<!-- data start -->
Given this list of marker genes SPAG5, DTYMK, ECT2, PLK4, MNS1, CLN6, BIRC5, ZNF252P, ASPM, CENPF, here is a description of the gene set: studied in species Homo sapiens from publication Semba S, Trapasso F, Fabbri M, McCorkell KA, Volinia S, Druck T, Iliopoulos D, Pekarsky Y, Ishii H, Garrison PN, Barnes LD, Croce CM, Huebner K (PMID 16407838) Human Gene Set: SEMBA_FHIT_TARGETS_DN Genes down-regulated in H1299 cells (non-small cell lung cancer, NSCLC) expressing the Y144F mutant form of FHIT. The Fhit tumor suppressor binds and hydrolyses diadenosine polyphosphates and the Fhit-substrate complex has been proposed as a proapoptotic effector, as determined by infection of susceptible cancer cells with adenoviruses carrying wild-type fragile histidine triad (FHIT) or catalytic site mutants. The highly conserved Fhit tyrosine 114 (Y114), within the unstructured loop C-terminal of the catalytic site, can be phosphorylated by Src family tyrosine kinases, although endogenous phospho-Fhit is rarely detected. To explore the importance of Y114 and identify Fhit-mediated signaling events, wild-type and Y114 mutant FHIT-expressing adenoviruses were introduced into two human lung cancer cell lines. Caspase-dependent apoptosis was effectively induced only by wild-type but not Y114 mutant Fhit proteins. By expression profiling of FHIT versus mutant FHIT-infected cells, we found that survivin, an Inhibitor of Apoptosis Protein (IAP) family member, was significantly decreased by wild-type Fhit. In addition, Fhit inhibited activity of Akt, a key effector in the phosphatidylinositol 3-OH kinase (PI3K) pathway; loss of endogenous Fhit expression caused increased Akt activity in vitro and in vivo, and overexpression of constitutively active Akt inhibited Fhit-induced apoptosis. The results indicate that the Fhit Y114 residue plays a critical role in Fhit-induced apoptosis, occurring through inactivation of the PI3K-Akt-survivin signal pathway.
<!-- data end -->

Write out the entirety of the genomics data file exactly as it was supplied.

Given this list of marker genes SPAG5, DTYMK, ECT2, PLK4, MNS1, CLN6, BIRC5, ZNF252P, ASPM, CENPF, here is a description of the gene set: studied in species Homo sapiens from publication Semba S, Trapasso F, Fabbri M, McCorkell KA, Volinia S, Druck T, Iliopoulos D, Pekarsky Y, Ishii H, Garrison PN, Barnes LD, Croce CM, Huebner K (PMID 16407838) Human Gene Set: SEMBA_FHIT_TARGETS_DN Genes down-regulated in H1299 cells (non-small cell lung cancer, NSCLC) expressing the Y144F mutant form of FHIT. The Fhit tumor suppressor binds and hydrolyses diadenosine polyphosphates and the Fhit-substrate complex has been proposed as a proapoptotic effector, as determined by infection of susceptible cancer cells with adenoviruses carrying wild-type fragile histidine triad (FHIT) or catalytic site mutants. The highly conserved Fhit tyrosine 114 (Y114), within the unstructured loop C-terminal of the catalytic site, can be phosphorylated by Src family tyrosine kinases, although endogenous phospho-Fhit is rarely detected. To explore the importance of Y114 and identify Fhit-mediated signaling events, wild-type and Y114 mutant FHIT-expressing adenoviruses were introduced into two human lung cancer cell lines. Caspase-dependent apoptosis was effectively induced only by wild-type but not Y114 mutant Fhit proteins. By expression profiling of FHIT versus mutant FHIT-infected cells, we found that survivin, an Inhibitor of Apoptosis Protein (IAP) family member, was significantly decreased by wild-type Fhit. In addition, Fhit inhibited activity of Akt, a key effector in the phosphatidylinositol 3-OH kinase (PI3K) pathway; loss of endogenous Fhit expression caused increased Akt activity in vitro and in vivo, and overexpression of constitutively active Akt inhibited Fhit-induced apoptosis. The results indicate that the Fhit Y114 residue plays a critical role in Fhit-induced apoptosis, occurring through inactivation of the PI3K-Akt-survivin signal pathway.